The Bible – Old Testament
There was a stalwart man from Benjamin named Kish, who was the son of Abiel, son of Zeror, son of Becorath, son of Aphiah, a Benjaminite.
He had a son named Saul, who was a handsome young man. There was no other Israelite handsomer than Saul; he stood head and shoulders above the people.
Now the asses of Saul’s father, Kish, had wandered off. Kish said to his son Saul, “Take one of the servants with you and go out and hunt for the asses.”
Accordingly they went through the hill country of Ephraim, and through the land of Shalishah. Not finding them there, they continued through the land of Shaalim without success. They also went through the land of Benjamin, but they failed to find the animals.
When they came to the land of Zuph, Saul said to the servant who was with him, “Come, let us turn back, lest my father forget about the asses and become anxious about us.”
The servant replied, “Listen! There is a man of God in this city, a man held in high esteem; all that he says is sure to come true. Let us go there now! Perhaps he can tell us how to accomplish our errand.”
But Saul said to his servant, “If we go, what can we offer the man? There is no bread in our bags, and we have no present to give the man of God. What have we?”
1 Again the servant answered Saul, “I have a quarter of a silver shekel. If I give that to the man of God, he will tell us our way.”
2 (In former times in Israel, anyone who went to consult God used to say, “Come, let us go to the seer.” For he who is now called prophet was formerly called seer.)
Saul then said to his servant, “Well said! Come on, let us go!” And they went to the city where the man of God lived.
As they were going up the ascent to the city, they met some girls coming out to draw water and inquired of them, “Is the seer in town?”
3 The girls answered, “Yes, there – straight ahead. Hurry now; just today he came to the city, because the people have a sacrifice today on the high place.
When you enter the city, you may reach him before he goes up to the high place to eat. The people will not eat until he arrives; only after he blesses the sacrifice will the invited guests eat. Go up immediately, for you should find him right now.”
So they went up to the city. As they entered it, Samuel was coming toward them on his way to the high place.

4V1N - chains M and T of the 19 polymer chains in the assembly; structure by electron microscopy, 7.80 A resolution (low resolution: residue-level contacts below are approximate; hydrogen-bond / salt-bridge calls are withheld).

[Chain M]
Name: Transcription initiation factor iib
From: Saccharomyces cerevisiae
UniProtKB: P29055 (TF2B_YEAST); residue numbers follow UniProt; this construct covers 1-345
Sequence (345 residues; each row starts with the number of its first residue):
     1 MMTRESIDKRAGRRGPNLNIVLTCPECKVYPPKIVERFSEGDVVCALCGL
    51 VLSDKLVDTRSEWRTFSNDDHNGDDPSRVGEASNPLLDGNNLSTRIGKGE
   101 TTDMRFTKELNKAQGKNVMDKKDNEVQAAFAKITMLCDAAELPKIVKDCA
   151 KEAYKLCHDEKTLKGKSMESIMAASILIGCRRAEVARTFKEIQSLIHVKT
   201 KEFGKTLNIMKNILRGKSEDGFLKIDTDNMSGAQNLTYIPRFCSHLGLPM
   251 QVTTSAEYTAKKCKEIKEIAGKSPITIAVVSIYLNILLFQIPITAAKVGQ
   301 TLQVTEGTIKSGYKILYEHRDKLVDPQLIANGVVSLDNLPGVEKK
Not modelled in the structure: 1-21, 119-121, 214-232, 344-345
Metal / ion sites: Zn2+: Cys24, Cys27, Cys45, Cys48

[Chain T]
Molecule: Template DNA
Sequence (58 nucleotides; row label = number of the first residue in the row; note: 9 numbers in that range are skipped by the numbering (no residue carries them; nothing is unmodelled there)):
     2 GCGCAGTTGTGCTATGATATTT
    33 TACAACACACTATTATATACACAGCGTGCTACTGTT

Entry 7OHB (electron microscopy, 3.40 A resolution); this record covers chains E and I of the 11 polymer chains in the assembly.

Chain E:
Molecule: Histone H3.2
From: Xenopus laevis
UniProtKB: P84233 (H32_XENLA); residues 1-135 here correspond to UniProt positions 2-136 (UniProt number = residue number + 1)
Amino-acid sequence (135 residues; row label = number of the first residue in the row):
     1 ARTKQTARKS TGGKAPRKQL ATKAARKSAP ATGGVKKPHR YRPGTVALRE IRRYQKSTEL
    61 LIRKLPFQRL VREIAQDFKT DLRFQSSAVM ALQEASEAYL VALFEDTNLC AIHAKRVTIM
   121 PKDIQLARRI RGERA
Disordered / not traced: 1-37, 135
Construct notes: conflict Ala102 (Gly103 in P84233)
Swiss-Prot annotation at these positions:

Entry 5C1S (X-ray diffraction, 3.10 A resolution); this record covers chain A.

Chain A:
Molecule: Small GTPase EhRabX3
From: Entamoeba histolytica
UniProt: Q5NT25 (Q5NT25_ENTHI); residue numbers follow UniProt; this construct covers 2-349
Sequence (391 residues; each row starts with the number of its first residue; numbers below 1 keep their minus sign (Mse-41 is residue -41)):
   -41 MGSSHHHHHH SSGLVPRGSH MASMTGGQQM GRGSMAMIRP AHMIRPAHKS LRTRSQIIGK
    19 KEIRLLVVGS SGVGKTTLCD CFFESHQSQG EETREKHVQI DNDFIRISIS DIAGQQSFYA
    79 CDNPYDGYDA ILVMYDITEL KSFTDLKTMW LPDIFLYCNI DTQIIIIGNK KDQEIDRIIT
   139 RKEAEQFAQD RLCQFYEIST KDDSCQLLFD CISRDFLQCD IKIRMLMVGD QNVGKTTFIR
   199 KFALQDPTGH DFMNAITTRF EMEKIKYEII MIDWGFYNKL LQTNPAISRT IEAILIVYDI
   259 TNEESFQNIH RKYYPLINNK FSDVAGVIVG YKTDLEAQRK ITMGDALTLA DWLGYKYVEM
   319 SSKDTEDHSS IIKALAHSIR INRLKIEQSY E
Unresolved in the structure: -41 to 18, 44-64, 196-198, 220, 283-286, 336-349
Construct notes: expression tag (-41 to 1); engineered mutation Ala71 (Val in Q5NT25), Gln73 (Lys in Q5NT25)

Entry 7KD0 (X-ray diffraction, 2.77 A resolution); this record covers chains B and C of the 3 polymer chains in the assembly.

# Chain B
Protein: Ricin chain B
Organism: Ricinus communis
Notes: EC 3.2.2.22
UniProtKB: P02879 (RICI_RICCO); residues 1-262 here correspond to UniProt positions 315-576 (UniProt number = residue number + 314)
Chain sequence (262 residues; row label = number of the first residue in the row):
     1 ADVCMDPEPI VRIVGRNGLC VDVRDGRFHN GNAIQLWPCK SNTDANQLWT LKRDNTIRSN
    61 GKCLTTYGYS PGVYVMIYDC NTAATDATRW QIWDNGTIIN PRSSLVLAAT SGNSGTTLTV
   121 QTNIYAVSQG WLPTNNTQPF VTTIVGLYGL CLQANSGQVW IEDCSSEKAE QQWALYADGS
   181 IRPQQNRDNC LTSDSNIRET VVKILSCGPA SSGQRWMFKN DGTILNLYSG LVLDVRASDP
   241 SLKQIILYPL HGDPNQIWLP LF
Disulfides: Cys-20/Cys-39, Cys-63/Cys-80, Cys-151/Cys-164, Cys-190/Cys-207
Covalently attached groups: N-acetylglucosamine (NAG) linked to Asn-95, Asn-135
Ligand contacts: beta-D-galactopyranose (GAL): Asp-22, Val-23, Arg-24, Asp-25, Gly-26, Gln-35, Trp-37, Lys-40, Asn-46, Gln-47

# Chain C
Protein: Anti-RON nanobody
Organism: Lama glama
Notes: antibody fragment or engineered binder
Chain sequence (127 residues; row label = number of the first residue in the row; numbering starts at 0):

The day before Saul’s arrival, the LORD had given Samuel the revelation:
“At this time tomorrow I will send you a man from the land of Benjamin whom you are to anoint as commander of my people Israel. He shall save my people from the clutches of the Philistines, for I have witnessed their misery and accepted their cry for help.”
When Samuel caught sight of Saul, the LORD assured him, “This is the man of whom I told you; he is to govern my people.”
Saul met Samuel in the gateway and said, “Please tell me where the seer lives.”
Samuel answered Saul: “I am the seer. Go up ahead of me to the high place and eat with me today. In the morning, before dismissing you, I will tell you whatever you wish.
As for the asses you lost three days ago, do not worry about them, for they have been found. Whom does Israel desire ardently if not you and your father’s family?”
Saul replied: “Am I not a Benjaminite, of one of the smallest tribes of Israel, and is not my clan the least among the clans of the tribe of Benjamin? Why say such things to me?”
Samuel then took Saul and his servant and brought them to the room, where he placed them at the head of the guests, of whom there were about thirty.
He said to the cook, “Bring the portion I gave you and told you to put aside.”
4 So the cook took up the leg and what went with it, and placed it before Saul. Samuel said: “This is a reserved portion that has been set before you. Eat, for it was kept for you until your arrival; I explained that I was inviting some guests.” Thus Saul dined with Samuel that day.
When they came down from the high place into the city, a mattress was spread for Saul on the roof,
and he slept there. At daybreak Samuel called to Saul on the roof, “Get up, and I will start you on your journey.” Saul rose, and he and Samuel went outside the city together.
As they were approaching the edge of the town, Samuel said to Saul, “Tell the servant to go on ahead of us, but stay here yourself for the moment, that I may give you a message from God.”
1  A quarter of a silver shekel: about a tenth of an ounce of silver.
2  (9)This verse is a later explanation of the term seer, first used in the text in ⇒ 1 Sam 9:11.
3  On the high place: the local sanctuary on the top of a hill, where the sacrifice was offered and the sacrificial meal eaten.
4  And what went with it: a slight change would give “and the fatty tail” as perhaps the original reading. Sheep in the Near East are exceptionally fat-tailed, and such a portion would be thought a special delicacy by the Hebrews. However, the ritual legislation as we know it (⇒ Lev 3:9) would require that the fat tail be burned on the altar. If this general rule was later than the time of Samuel, the present text may have been retouched so as not to seem to contravene it. A Qumran text has “the festive (leg)” here.